Are you a college student with little to no professional experience? Read how one student’s internship experience reshaped her entire career.
I had a very particular vision for my career when I was growing up: I was fascinated by the Human Genome Project and envisioned myself becoming a biomedical engineer. So when I was beginning my freshman year of college, I had a good idea of where I wanted to go and how to get there – but things took a turn I could never have predicted.
Shortly after the school year started, I landed an internship at a biotech consulting firm near my college campus. I thought I was on the right career track, until the founder of the consultancy pulled me aside about two months after I started and told me he hadn’t taken me on because I was interested in biomedical engineering. Rather, he said, I’d been hired because of something I’d mentioned in my interview: that I helped launch new brands for my family’s business.
I was already thrown for a loop – and then things got even stranger. My boss pulled a recipe out of his pocket and told me I would be in charge of commercializing and branding it.
I went home from work that day confused, uncertain and more than a little annoyed. I had had my whole career mapped out, and now I was being asked to do something that was completely removed from my field of interest. But my friends told me I should just go for it – and that turned out to be the absolute right choice.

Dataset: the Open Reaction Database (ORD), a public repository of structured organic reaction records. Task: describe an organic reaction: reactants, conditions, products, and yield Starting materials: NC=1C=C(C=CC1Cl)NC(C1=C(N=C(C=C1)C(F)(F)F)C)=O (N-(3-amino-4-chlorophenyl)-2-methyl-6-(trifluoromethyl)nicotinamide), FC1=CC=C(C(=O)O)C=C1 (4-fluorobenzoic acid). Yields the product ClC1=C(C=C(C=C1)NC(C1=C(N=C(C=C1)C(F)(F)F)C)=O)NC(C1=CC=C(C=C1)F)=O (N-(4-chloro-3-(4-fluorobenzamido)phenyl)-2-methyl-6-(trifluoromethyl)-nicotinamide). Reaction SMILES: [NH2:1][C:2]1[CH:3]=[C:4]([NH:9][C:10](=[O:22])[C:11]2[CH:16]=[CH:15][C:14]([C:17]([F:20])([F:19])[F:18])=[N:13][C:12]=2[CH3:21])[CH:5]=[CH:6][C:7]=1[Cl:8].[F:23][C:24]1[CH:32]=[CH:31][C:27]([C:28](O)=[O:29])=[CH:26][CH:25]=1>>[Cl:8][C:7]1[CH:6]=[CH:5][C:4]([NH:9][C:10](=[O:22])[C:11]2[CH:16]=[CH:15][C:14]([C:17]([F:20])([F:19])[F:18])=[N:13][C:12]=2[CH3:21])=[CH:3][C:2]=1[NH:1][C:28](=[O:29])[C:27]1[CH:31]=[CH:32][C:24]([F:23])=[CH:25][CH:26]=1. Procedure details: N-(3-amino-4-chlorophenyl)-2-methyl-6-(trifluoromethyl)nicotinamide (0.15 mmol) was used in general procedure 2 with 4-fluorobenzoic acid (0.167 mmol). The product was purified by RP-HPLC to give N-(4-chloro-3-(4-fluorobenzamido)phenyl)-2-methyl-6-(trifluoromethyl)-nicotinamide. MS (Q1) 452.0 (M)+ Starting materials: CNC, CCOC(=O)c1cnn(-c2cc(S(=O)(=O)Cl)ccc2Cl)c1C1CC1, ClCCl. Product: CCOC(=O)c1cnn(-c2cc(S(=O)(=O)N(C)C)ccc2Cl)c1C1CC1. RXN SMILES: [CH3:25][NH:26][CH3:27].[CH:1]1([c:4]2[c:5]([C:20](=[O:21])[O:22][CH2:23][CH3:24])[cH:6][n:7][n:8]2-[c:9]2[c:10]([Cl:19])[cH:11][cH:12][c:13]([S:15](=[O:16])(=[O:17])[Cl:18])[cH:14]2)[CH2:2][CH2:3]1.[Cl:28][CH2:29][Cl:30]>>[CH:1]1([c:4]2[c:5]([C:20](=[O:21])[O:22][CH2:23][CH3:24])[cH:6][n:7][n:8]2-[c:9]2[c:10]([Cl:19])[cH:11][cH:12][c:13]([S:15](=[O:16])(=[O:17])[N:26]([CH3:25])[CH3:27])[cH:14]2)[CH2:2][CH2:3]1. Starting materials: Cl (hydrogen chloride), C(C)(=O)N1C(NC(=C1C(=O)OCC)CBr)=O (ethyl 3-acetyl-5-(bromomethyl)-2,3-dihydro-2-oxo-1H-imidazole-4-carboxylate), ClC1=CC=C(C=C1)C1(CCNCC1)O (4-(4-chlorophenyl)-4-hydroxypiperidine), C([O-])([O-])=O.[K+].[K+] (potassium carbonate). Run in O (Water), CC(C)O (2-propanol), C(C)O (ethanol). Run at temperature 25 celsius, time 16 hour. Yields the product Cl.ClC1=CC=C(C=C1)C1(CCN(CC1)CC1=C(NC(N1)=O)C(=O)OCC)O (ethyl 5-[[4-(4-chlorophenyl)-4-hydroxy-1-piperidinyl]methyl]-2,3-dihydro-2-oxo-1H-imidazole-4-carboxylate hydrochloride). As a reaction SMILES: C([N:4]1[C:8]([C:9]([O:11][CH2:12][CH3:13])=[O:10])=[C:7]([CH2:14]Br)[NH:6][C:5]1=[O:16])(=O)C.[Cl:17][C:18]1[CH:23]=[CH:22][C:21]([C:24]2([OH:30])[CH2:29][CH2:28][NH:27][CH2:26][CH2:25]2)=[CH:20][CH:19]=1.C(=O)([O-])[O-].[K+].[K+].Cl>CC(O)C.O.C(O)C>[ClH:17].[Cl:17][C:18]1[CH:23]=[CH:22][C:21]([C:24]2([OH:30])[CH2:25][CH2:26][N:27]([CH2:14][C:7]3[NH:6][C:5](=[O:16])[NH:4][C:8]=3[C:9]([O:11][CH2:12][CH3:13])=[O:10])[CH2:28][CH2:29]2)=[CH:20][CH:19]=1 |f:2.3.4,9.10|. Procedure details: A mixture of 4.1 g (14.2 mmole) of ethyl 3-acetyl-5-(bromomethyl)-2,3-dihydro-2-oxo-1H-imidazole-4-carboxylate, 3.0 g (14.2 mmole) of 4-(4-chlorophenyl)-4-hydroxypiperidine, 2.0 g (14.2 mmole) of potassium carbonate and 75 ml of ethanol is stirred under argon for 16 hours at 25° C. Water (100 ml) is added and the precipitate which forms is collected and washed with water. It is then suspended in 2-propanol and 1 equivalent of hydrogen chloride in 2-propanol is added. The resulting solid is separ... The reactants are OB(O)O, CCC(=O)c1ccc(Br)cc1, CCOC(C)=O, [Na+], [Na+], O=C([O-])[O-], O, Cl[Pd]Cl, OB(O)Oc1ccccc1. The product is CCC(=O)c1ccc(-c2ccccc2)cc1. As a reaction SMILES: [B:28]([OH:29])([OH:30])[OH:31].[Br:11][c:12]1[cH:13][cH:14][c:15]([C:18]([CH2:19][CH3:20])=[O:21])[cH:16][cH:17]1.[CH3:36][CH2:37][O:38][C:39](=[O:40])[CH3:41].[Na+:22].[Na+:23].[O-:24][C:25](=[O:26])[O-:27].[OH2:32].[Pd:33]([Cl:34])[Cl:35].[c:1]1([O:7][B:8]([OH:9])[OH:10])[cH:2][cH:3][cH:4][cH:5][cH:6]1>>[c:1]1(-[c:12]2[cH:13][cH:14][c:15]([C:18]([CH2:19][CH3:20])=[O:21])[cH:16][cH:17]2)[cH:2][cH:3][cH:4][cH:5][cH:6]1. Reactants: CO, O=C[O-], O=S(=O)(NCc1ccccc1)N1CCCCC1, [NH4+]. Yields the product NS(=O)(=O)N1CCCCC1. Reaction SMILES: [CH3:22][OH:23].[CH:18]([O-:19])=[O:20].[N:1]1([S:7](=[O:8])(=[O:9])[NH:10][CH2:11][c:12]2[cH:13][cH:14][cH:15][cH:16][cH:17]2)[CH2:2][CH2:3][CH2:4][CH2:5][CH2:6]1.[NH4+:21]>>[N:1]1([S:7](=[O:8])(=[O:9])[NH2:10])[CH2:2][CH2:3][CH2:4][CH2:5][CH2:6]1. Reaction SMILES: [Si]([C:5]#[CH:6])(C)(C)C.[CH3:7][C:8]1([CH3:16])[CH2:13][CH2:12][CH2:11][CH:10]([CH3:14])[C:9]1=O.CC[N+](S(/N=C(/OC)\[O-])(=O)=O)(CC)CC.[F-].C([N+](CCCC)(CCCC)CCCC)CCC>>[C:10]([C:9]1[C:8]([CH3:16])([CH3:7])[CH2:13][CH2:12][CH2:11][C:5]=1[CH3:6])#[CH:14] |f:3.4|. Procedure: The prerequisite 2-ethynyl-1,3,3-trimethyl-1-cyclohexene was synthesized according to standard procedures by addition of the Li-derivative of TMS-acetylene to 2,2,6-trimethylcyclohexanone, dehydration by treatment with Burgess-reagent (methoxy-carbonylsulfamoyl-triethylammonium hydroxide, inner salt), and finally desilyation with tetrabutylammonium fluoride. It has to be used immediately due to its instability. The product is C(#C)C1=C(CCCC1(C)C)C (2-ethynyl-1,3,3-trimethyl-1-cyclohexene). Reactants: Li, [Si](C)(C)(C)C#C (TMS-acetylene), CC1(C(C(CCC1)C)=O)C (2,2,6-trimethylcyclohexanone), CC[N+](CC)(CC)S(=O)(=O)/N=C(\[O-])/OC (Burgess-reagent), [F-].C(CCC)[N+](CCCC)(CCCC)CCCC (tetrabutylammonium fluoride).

As the months went by, I really began to enjoy the project my boss had given me. I learned not only about building a business from the ground up but how to relate to manufacturers, distributors and others in the food industry and design the identity of a new brand. I wound up so enjoying the broad mix of challenges faced and skills required in brand development I pursued a career in brand creation and innovation – a path I probably wouldn’t have taken had it not been for that internship.
My experience taught me a valuable lesson about being open to new projects and different career options. In college, I was a die-hard planner who had sketched out a career in biotech. But by being open to an opportunity that came my way, I ended up in a field that energizes me and leverages my talents far more than being an engineer ever would.
Having plans and goals is wonderful. But even if you’re the kind of driven, type-A young person who generates plans and checklists in your sleep, you shouldn’t be so committed to your plan that you close yourself off to new and unforeseen opportunities. Being open-minded is what exposed me to the possibility of a career in launching new branded businesses – and if you adopt a similarly open mindset, your ideal career could fall into your lap.